Paris authorities said Thursday they would make public transport free for three days to encourage drivers to leave their vehicles behind due to severe pollution caused by unusually warm weather.
The French capital has been under maximum pollution alert for several days, as have more than 30 departments in the country, and the air is expected to remain exceptionally unhealthy until the end of the weekend.
The pollution has also affected other nearby countries, including Belgium where authorities have reduced the maximum speed allowed on main roads in a bid to reduce the strong concentration of polluting particles in the atmosphere.
Jean-Paul Huchon, head of the STIF organisation that oversees transport in Paris and neighbouring areas, said transport would be free from Friday morning to Sunday evening due to the "significant risks to the health of residents" posed by the pollution.
"I am asking all residents in Paris and neighbouring areas to favour the use of public transport," he said.
By way of comparison, the overall air quality index in central Paris late on Thursday was roughly the same as that of Beijing, one of the most polluted cities in the world.
Overall, more than 30 departments in France were hit by maximum level pollution alerts, prompting Ecology Minister Philippe Martin to say air quality was "an emergency and a priority for the government".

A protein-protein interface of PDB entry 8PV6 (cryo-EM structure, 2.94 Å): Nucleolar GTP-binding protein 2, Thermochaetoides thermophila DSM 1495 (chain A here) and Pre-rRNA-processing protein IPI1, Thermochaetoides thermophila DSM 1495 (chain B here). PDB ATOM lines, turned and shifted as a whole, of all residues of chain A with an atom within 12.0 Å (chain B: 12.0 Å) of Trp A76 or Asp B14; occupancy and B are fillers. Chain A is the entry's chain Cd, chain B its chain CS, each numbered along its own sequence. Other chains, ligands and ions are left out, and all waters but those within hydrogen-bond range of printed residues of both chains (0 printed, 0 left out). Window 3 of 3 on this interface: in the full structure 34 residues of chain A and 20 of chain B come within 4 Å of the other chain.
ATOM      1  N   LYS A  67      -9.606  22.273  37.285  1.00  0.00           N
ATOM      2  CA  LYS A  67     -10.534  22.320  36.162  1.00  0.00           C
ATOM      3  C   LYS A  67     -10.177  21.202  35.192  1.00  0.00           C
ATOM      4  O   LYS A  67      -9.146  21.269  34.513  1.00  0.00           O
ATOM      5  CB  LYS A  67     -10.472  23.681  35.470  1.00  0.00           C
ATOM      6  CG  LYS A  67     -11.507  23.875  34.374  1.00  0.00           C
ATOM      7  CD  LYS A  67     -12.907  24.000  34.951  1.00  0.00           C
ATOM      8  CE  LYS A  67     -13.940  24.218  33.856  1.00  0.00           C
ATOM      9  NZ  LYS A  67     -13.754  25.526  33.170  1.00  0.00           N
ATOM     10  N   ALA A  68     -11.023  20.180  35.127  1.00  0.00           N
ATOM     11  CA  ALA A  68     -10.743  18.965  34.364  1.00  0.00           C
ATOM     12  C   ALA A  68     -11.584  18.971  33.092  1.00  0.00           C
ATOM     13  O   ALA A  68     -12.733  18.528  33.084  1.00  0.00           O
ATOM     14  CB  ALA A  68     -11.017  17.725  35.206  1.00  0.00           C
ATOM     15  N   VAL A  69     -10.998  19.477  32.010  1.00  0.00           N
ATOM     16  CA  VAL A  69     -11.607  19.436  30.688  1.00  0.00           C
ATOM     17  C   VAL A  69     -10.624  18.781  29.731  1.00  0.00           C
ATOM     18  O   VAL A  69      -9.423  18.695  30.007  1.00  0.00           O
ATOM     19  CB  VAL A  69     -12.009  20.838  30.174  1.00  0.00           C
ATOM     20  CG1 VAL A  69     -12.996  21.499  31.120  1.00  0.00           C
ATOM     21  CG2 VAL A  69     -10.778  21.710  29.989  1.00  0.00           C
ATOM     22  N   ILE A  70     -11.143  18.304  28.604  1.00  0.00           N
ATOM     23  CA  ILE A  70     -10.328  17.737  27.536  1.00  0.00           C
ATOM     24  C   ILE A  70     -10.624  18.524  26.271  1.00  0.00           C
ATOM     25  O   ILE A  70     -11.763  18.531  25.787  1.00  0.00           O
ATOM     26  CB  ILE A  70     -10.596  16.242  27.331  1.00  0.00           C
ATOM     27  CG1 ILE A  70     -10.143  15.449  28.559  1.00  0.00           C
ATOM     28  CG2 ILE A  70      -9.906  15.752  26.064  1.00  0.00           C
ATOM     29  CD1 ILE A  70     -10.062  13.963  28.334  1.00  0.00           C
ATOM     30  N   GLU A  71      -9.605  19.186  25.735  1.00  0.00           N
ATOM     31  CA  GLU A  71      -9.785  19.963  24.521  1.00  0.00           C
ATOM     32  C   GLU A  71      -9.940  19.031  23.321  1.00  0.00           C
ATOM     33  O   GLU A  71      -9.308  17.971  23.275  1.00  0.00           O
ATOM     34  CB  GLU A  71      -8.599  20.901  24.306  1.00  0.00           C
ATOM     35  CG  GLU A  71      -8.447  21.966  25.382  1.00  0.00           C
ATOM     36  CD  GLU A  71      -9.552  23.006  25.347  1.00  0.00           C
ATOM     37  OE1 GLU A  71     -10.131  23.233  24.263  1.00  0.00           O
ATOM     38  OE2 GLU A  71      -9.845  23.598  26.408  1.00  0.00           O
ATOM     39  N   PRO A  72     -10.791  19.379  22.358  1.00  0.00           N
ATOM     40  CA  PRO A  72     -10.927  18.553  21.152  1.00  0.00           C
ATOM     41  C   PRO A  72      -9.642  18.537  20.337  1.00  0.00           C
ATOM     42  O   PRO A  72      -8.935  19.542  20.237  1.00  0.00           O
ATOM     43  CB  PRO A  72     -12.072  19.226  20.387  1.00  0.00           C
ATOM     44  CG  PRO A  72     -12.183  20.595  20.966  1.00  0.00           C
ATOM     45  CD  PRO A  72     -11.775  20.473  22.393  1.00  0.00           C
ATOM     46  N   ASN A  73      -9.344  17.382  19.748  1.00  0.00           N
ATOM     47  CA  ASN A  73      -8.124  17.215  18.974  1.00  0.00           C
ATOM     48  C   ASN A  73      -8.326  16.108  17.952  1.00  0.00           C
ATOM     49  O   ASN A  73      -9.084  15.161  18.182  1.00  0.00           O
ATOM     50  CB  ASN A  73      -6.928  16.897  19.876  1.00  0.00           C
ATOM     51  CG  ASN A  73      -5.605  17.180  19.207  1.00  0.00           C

The northern city of Caen also decided to make public transport free for three days through the weekend due to the pollution. Reims, a city in France's northeast, and Rouen in the northwest, are doing the same on Friday.
- Pollution alerts -
A lack of wind, coupled with cold nights followed by balmy days, has contributed to the severe air pollution.
At night, the ground cools down while the atmosphere heats up during the day due to the sun, which means polluting particles emitted by cars or heating become stuck under a warm layer of air and cannot rise up or be blown away.
As a result, monitoring centres have reported a particularly strong concentration of particles with a diameter of less than 10 microns—so-called PM10 particles—in the air.
Pollution alerts are issued in France when the concentration of these small particles reaches or breaches 80 micrograms per cubic metre.
PM10 particles are highly monitored as the smaller and lighter a particle is, the longer it stays in the atmosphere and can remain suspended for weeks.
Particles less than 2.5 microns in diameter are also the most dangerous to health as they can penetrate deep into the lungs and the blood system. They can also lead to asthma, allergies and respiratory ailments.
The pollution is such that members of France's Green party have urged authorities to restrict the use of vehicles to alternate days, depending on whether their number plates end with an odd or even number.
They have also called for trucks to be temporarily banned in the French capital.
According to the World Health Organisation, air pollution has become a major environmental health problem, as it increases risks of getting respiratory and heart diseases.
"The most recent data indicate that in 2010, 223,000 deaths from lung cancer worldwide resulted from air pollution," it said in an October report.
The organisation has since classified outdoor air pollution as "carcinogenic to humans".
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